The lawsuits are far-reaching, spanning 17 countries, including Mexico, Brazil and Poland where such lawsuits were previously only an old wive's tale. Over a billion tracks had been illegally downloaded last year, according to the IFPI, while record company revenues have nearly halved since the year 2000.
Indeed, the list of targeted countries is a long 'un: Argentina, Austria, Denmark, Finland, France, Germany, Hong Kong, Iceland, Ireland, Italy, the Netherlands, Portugal, Singapore and Switzerland are all on the blacklist. According to the IFPI, the average case settlement is around $3,000. Some may say it's a bit of a steep price, but not the IFPI chairman John Kennedy, who says there's absolutely "no excuse" for filesharing.
One mother in Argentina had to make her son sell his car to pay back the settlement fee.
"Consumers today can get music legally in ways that were unimaginable a few years ago," says John Kennedy. "In each of the 17 countries involved in today's actions there are legal music services available to consumers."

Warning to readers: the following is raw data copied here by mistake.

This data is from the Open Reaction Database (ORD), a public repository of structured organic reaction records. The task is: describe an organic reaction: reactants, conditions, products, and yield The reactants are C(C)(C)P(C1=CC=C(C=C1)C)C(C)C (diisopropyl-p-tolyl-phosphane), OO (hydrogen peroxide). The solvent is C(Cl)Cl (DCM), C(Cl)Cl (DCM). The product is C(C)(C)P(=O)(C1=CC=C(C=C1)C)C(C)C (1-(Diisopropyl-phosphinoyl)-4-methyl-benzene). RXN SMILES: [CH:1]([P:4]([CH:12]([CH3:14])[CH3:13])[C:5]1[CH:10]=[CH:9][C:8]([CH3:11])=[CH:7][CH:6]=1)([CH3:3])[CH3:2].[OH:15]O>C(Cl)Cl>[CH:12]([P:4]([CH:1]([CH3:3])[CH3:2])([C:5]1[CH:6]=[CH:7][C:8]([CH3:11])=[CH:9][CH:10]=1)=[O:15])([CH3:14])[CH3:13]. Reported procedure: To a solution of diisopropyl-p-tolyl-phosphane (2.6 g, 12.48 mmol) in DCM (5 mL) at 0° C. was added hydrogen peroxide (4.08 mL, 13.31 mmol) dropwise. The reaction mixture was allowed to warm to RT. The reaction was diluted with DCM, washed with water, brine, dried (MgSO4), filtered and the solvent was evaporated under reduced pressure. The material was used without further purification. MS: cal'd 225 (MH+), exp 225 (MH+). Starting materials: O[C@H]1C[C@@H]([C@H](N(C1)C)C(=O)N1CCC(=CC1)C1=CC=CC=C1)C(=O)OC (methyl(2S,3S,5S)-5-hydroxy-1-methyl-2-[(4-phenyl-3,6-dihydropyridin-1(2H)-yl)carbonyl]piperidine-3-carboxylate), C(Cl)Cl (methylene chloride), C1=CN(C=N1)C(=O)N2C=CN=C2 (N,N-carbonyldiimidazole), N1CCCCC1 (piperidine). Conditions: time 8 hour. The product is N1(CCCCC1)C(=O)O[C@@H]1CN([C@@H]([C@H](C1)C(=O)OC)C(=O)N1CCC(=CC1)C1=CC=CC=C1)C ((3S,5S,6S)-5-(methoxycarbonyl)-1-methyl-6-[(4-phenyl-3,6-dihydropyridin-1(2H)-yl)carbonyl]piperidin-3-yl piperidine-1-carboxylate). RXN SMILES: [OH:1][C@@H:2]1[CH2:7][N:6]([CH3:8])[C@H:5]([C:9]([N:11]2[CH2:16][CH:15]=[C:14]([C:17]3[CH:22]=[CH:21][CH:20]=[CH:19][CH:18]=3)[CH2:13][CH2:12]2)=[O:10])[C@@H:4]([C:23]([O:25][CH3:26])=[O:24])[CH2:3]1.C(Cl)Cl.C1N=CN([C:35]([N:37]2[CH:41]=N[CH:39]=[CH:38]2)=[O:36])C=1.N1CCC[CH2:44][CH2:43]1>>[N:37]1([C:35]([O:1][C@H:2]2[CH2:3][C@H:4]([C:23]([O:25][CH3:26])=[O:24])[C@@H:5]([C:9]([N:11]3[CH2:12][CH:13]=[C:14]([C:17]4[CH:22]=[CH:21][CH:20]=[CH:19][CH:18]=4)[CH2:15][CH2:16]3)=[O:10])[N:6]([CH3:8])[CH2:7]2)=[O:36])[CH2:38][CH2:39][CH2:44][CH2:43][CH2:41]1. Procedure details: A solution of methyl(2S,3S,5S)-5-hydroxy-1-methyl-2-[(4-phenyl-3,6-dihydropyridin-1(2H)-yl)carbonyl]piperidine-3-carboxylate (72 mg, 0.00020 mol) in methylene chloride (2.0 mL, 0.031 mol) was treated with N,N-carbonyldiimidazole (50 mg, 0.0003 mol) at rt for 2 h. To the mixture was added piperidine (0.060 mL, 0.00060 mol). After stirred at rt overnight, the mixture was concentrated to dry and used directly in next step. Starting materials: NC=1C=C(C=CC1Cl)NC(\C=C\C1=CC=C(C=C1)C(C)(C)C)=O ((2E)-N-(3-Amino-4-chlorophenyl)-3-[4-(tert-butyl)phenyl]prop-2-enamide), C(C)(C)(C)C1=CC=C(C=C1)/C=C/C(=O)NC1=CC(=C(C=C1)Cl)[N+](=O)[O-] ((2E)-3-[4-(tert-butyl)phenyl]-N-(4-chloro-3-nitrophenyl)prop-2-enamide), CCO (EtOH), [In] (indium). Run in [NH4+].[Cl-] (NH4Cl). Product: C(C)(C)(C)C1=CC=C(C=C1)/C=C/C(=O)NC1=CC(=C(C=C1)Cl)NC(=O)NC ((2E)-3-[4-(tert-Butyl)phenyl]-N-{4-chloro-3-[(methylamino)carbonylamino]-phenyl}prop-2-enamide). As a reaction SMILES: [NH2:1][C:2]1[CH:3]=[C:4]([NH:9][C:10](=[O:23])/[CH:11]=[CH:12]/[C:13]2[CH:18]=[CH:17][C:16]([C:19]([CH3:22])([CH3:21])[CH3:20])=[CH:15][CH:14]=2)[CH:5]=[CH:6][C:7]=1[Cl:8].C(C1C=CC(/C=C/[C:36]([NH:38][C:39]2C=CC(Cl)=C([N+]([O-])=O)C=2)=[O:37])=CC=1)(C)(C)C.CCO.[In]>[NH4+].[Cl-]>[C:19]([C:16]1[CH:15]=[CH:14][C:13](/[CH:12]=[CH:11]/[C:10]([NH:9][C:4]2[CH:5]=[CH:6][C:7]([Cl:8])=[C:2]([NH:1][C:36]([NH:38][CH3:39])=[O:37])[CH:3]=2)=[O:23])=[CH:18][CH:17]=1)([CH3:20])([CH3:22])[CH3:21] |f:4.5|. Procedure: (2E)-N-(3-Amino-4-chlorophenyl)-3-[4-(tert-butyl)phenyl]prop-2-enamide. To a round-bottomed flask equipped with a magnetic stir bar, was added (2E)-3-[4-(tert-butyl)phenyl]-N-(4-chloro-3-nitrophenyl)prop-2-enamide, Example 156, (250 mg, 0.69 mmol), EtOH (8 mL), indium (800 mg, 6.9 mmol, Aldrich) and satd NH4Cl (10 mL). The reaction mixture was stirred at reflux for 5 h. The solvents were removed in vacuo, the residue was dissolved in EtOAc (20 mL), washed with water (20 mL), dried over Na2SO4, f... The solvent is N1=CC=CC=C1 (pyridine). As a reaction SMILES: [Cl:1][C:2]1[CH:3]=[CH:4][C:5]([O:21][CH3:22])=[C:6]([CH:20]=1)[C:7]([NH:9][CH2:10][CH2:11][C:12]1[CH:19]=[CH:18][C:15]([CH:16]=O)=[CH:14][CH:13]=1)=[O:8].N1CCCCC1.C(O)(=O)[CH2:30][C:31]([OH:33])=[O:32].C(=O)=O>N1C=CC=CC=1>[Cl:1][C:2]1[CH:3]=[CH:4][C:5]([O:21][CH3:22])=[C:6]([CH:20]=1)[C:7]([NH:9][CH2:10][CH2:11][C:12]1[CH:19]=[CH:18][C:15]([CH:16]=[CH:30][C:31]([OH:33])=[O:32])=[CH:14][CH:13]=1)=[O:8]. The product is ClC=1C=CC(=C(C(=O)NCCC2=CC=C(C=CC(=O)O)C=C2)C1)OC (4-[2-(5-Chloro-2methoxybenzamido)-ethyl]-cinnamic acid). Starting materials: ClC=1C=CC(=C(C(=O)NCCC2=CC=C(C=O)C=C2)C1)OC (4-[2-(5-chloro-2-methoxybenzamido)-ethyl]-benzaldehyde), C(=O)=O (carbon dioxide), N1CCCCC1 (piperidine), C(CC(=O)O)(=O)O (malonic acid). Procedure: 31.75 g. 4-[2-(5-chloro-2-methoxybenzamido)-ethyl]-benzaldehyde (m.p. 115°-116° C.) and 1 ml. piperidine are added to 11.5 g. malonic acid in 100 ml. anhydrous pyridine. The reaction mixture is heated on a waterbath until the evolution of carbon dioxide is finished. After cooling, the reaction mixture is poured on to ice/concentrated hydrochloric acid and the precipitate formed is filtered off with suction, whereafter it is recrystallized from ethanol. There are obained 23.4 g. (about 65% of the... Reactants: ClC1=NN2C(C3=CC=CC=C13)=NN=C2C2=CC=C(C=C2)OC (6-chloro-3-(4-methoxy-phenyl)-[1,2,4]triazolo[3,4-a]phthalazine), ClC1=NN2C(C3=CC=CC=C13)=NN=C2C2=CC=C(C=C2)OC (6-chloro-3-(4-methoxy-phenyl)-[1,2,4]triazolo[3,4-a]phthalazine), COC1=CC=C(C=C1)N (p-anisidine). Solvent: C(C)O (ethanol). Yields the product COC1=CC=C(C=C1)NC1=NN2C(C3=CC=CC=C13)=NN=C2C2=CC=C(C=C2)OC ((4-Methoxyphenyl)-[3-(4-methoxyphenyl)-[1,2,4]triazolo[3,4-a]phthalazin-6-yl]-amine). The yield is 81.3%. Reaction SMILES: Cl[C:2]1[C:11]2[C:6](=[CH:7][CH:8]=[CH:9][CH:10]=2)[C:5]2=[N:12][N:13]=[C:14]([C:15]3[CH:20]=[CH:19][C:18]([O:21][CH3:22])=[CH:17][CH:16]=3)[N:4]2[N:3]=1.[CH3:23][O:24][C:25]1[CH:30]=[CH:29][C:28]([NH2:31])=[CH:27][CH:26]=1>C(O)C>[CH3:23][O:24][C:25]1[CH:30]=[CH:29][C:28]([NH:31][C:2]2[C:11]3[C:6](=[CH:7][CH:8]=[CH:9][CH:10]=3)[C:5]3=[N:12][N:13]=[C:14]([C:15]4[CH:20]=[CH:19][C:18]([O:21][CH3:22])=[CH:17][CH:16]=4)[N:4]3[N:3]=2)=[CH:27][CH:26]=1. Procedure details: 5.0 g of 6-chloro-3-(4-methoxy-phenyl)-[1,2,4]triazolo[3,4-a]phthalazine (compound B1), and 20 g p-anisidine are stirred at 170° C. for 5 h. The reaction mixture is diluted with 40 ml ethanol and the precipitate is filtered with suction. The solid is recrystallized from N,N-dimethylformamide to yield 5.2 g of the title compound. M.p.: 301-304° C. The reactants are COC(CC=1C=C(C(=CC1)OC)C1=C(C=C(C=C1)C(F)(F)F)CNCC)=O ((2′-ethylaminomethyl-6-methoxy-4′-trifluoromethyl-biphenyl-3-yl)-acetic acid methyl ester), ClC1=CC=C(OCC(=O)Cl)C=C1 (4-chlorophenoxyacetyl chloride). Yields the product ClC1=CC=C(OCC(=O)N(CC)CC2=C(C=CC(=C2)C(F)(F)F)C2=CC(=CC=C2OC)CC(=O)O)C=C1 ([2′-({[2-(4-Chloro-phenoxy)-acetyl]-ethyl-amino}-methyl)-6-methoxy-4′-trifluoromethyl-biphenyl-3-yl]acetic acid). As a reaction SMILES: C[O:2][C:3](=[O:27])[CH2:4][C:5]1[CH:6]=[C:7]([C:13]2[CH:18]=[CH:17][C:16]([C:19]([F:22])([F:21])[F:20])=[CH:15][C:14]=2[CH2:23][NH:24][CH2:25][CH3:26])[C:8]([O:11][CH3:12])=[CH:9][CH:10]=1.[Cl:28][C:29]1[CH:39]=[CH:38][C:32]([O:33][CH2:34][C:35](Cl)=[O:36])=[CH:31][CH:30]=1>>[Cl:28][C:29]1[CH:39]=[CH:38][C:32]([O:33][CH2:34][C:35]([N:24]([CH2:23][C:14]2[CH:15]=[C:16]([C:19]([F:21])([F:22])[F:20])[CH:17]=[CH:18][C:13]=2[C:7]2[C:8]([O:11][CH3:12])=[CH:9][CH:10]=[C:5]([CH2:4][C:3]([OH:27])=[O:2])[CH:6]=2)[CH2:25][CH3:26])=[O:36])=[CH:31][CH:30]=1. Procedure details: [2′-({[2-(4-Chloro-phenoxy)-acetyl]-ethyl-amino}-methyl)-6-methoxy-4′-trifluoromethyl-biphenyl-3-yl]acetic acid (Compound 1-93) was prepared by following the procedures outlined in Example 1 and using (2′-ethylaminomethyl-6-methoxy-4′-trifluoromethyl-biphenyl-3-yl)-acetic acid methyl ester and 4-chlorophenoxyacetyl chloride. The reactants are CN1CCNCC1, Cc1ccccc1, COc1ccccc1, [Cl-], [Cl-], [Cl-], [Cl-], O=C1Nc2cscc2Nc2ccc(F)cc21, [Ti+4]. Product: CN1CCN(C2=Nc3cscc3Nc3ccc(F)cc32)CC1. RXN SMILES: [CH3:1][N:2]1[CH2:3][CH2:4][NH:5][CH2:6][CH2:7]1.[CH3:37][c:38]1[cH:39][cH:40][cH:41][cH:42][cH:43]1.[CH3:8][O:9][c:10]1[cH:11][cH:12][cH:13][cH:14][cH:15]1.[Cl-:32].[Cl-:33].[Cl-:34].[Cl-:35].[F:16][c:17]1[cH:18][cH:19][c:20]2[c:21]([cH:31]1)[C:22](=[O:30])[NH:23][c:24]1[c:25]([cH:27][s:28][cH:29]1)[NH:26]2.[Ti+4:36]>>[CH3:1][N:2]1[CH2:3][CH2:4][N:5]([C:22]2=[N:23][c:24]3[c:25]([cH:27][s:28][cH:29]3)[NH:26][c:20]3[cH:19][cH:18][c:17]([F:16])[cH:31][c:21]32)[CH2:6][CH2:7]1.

The IFPI has recently launched a massive "education" campaign to convince would-be music pirates to stop illegally downloading music.
Research from Lingnan University in Hong Kong says that about a third of parents have told their children not to download illegally over the last year. 67% of people in Hong Kong said that legal action is a great way to reduce illegal p2p file sharing. Not to mention, it brings families together as they struggle to pay off their massive settlement fees and scout around for things they can sell. µ
Sign up for INQbot – a weekly roundup of the best from the INQ